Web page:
Criminal Defense Lawyer in Washington State, Attorney Phillip L Weinberg

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New Changes in Washington State DUI Laws in House Bill 2700

Here is “the latest” in WA DUI law changes:

Don't get too happy over the 3 ‘good' new changes in this bill until you read to the end and learn about the companion House Bill 2280.

As discussed in more detail in NWSidebar's August 5th 2016 issue, viewable online at:, new laws became effective June 9, 2016 and codified in House Bill 2700, first introduced in January 2016 (more formally cited as: HB 2700 - 2015-16, “Concerning impaired driving”), include these 4 major changes:

1. An additional, new Sentencing Alternative for First-time Offenders. House Bill 2700 provides a new and different sentencing alternative for first-time, low blow (under 0.15 BAC or blood alcohol). Before this new House bill, first time DUI convictions with 'blow's (or blood draws) for alcohol measured at 0.14 or under, the only choice available to those found guilty of a DUI-first-time-low-blow, besides one day in jail, was 15 days electronic home detention (“aka “EHM” or “EHD”) with an annoying ankle bracelet and sometimes with an alco-sensor to blow in when it randomly goes off at your home. Under this new bill someone found guilty of such a DUI (by plea or at trial) can be sentenced to an alcohol monitoring program (aka “sobriety program”) for 90 days, and it's 24/7. The old alternative of 15 days EHM can also still be requested instead.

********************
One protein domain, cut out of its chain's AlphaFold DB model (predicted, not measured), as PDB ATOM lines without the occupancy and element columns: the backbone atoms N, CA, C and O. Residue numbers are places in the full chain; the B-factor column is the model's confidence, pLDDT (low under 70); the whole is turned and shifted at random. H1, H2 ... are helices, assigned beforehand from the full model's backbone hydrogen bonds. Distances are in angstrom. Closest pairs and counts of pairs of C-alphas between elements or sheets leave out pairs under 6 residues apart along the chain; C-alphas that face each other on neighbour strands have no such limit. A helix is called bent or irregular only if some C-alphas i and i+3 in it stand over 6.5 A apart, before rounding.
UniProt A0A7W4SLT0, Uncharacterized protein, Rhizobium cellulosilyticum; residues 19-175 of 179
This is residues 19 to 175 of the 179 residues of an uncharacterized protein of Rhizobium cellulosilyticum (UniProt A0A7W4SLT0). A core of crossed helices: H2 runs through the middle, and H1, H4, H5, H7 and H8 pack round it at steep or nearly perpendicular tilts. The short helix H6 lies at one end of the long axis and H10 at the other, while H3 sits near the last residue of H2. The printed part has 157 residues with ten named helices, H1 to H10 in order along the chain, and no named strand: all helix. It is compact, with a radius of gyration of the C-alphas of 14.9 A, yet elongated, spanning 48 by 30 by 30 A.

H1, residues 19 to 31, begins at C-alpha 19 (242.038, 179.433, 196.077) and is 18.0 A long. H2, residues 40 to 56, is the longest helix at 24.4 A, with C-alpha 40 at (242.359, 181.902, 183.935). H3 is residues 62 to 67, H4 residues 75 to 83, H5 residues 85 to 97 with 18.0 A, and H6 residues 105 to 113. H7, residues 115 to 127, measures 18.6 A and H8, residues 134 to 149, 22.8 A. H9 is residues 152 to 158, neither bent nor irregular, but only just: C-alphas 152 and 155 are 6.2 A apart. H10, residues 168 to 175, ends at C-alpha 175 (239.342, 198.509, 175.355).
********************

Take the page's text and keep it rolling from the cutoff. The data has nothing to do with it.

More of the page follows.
2. Ignition Interlock Device (“IID”) Employer Waiver. Before HB 2700 went into effect 3 months ago, those who used their or their employers' work vehicles as part of their jobs were entitled to a work vehicle exception – after a waiting period. That exception was however not available until after a 30-365 day waiting period depending on the individual case and driving record. HB 2700 eliminated the former mandatory waiting periods allowing for work vehicle IID requirements to be waived. The waiting period is now gone.

3. A New Way to Avoid Driver's License Suspension for First-Time Offenders. This new change applies whether it's just an arrest for DUI, an arrest and a DUI charge, or an arrest and a conviction of DUI. If the driver gets into a 24/7 sobriety monitoring program for a period of time determined by their “blow” – the breath test results (or blood), the DOL will hold off on suspending their driver's license – but only if the person didn't refuse to blow (i.e., not for so-called “refusals”).

4. DOL Hearing Request Deadline Changes for Administrative DUI-stops. The Department of Licensing's deadline for requesting a hearing after the date of the stop used to be 30 days. Now it is 20 days and has been for many years. The DOL has to give you a telephonic DOL administrative hearing resulting from the DUI stop within 60 days after that stop. Under House Bill 2700, requesting a hearing to try to prevent the DOL's administrative license suspension action (which happens automatically just from the DUI stop, even if you are never charged or beat the charge by motion or are acquitted at trial) will have to be requested much quicker, within 7 days after January 1, 2019.  I almost always advise clients to challenge the suspension by requesting a hearing (and paying $375 to DOL for the hearing request fee)